A plaintiff alleging fraud must satisfy a heightened pleading standard that requires circumstances constituting fraud be pled with particularity. Fed. R. Civ. P. 9(b). Specifically, "[t]he pleadings must state precisely the time, place, and nature of the misleading statements, misrepresentations, and specific acts of fraud." Kaplan v. Rose, 49 F.3d 1363, 1370 (9th Cir. 1994), cert. denied, 516 U.S. 810 (1995). In addition, plaintiffs seeking to satisfy Rule 9(b) must "set forth an explanation as to why the statement or omission complained of was false and misleading." In re GlenFed, Inc. Sec. Litig., 42 F.3d 1541, 1548 (9th Cir. 1994) (en banc); see Fecht v. Price Co., 70 F.3d 1078, 1082 (9th Cir. 1995), cert. denied, 517 U.S. 1136 (1996). The pleading must be "specific enough to give defendants notice of the particular misconduct . . . so that they can defend against the charge and not just deny that they have done anything wrong." Vess v. Ciba-Geigy Corp. USA, 317 F.3d 1097, 1106 (9th Cir. 2003) (internal quotation omitted). Finally, a plaintiff seeking to state a claim for fraud must also plead knowledge of falsity, or scienter. See GlenFed, 42 F.3d at 1546. The requirement for pleading scienter is less rigorous than that which applies to allegations regarding the "circumstances that constitute fraud" because "malice, intent, knowledge, and other condition of mind of a person may be averred generally." Fed. R. Civ. P. 9(b). Nonetheless, nothing in the Federal Rules of Civil Procedure relieves a plaintiff of the obligation to "set forth facts from which an inference of scienter could be drawn." Cooper v. Pickett, 137 F.3d 616, 628 (9th Cir. 1997) (quoting GlenFed, 42 F.3d at 1546).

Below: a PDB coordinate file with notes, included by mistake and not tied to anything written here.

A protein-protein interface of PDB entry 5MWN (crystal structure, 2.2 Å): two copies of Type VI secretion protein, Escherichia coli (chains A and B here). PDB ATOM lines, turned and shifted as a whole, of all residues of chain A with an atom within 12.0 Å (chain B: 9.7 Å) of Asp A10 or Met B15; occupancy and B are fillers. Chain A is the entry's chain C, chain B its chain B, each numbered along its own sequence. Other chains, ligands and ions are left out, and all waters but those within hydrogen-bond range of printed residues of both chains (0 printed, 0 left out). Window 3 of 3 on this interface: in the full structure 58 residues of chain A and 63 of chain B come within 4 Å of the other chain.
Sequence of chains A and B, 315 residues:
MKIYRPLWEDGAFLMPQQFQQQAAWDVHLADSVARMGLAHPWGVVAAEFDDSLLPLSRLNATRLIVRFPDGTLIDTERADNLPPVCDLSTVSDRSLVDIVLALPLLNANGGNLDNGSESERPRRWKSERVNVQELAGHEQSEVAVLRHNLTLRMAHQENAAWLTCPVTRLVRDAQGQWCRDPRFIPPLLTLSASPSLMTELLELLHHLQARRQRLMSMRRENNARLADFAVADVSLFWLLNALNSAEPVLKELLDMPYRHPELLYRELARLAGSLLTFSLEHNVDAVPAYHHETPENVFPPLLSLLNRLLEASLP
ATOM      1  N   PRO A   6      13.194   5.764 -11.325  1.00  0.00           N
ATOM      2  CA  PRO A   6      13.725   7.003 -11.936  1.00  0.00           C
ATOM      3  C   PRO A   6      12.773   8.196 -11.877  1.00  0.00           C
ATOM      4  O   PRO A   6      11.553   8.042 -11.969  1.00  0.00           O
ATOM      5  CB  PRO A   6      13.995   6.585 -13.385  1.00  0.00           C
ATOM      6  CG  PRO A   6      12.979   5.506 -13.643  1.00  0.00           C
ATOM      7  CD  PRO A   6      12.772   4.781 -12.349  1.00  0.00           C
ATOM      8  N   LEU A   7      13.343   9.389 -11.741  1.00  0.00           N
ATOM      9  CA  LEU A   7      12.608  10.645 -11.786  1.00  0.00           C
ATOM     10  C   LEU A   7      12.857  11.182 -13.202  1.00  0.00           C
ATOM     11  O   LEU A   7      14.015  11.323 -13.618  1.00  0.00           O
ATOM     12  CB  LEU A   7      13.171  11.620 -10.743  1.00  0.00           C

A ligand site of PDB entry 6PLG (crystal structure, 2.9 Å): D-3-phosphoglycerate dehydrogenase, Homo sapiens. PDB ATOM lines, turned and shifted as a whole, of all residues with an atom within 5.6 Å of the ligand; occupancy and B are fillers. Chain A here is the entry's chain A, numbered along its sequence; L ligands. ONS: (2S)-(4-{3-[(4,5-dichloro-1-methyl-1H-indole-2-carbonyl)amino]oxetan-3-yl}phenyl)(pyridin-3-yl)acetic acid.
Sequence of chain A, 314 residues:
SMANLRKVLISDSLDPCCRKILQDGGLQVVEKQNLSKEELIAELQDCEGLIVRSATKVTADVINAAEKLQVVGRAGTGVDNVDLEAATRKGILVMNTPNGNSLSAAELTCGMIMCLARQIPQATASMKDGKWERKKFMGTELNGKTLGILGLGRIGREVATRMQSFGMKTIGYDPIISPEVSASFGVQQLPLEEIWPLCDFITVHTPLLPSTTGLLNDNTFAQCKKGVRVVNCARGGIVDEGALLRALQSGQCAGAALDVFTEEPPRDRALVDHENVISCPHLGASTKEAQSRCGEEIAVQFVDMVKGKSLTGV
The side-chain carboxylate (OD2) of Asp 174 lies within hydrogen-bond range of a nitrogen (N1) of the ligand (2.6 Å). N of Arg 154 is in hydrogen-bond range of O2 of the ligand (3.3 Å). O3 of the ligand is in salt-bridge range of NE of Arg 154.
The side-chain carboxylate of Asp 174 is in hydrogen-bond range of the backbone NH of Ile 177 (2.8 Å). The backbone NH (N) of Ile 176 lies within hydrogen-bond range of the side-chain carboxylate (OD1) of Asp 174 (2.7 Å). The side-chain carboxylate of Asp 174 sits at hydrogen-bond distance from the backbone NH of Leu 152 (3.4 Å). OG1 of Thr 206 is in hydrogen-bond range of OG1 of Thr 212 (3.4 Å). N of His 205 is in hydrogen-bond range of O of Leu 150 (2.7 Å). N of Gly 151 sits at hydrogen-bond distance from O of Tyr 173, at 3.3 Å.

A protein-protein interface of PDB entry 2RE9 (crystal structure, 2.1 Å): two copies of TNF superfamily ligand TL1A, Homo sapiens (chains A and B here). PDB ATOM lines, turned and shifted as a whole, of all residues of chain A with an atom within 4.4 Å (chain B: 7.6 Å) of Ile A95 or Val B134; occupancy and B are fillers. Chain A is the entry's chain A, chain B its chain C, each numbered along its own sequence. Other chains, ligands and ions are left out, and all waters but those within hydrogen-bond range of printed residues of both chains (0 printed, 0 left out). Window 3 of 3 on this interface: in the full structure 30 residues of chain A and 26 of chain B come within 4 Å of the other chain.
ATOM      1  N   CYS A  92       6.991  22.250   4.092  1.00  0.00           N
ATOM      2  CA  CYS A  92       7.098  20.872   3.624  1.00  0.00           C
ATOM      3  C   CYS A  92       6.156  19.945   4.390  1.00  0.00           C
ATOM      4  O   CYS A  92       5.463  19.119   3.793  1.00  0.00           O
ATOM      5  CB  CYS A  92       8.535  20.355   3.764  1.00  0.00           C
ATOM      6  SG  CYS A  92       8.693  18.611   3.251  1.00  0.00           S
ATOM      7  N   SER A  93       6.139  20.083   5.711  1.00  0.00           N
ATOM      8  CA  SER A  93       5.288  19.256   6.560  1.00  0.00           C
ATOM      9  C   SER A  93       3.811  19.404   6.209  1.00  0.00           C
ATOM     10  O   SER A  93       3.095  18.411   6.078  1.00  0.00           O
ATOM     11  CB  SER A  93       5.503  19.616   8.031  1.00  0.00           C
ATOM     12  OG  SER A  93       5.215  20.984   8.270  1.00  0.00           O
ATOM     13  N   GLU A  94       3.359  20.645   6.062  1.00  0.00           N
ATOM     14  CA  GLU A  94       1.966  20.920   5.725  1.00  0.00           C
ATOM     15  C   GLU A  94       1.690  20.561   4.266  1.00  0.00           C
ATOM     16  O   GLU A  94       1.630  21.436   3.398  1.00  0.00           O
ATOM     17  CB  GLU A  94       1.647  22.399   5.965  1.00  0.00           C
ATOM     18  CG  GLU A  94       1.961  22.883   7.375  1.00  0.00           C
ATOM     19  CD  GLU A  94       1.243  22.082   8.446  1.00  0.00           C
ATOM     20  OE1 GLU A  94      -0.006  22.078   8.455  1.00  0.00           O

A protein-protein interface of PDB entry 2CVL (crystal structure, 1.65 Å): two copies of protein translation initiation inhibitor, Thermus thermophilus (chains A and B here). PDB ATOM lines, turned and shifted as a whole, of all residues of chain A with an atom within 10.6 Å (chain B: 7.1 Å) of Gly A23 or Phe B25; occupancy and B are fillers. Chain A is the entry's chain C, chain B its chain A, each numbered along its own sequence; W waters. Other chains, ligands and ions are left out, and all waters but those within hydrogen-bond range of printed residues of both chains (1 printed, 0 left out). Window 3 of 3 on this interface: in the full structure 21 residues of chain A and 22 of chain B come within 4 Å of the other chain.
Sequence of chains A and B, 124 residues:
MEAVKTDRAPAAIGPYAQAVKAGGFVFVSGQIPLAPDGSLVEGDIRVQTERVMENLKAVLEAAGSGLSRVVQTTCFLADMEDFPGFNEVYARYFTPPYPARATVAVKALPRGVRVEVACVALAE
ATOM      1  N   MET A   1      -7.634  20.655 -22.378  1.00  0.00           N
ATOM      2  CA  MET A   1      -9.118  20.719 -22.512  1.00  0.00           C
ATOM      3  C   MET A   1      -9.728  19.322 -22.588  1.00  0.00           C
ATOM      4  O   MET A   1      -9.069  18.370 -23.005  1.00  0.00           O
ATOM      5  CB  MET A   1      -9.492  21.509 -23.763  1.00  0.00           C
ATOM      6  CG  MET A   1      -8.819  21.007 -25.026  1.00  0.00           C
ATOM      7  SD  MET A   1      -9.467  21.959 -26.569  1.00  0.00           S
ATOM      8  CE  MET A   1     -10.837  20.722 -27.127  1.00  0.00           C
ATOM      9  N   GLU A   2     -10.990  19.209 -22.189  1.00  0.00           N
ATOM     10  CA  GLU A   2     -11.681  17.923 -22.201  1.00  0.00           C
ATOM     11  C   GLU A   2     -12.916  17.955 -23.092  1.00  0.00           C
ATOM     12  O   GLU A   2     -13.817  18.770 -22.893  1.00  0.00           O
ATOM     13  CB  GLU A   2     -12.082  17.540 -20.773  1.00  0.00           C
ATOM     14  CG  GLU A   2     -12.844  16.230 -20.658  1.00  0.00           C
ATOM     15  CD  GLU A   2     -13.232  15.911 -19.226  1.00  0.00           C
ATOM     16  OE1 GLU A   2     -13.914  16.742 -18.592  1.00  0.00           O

This heightened pleading standards applies to allegations of fraud and allegations that sound in fraud, including false misrepresentations. Vess, 317 F.3d at 1106--07; see also Meridian Project Sys., Inc. v. Hardin Constr. Co., LLC, 404 F. Supp. 2d 1214, 1219 (E.D. Cal. 2005) ("It is well settled in the Ninth Circuit that misrepresentation claims are a species of fraud, which must meet Rule 9(b)'s particularity requirement."); Neilson v. Union Bank of Cal., N.A., 290 F. Supp. 2d 1101, 1141 (C.D. Cal. 2003) (same).
eBay moves to dismiss counts 7, 35, 36 and 37 of plaintiff's FAC as they pertain to eBay. Specifically, eBay claims that plaintiff has not alleged:
1) that she was harmed by the investment of racketeering proceeds as required under section 1962(a); 2) a "pattern of racketeering activity" under section 1962(c) as to eBay; and 3) a claim for RICO conspiracy under 1962(d) as to eBay.*fn2 eBay also claims that plaintiff cannot pursue a breach of contract claim where the alleged breach consists of the same acts that form the basis for plaintiff's negligence claims. The court discusses each contention in turn. Before doing so, the court notes that it has already recognized that the heightened ...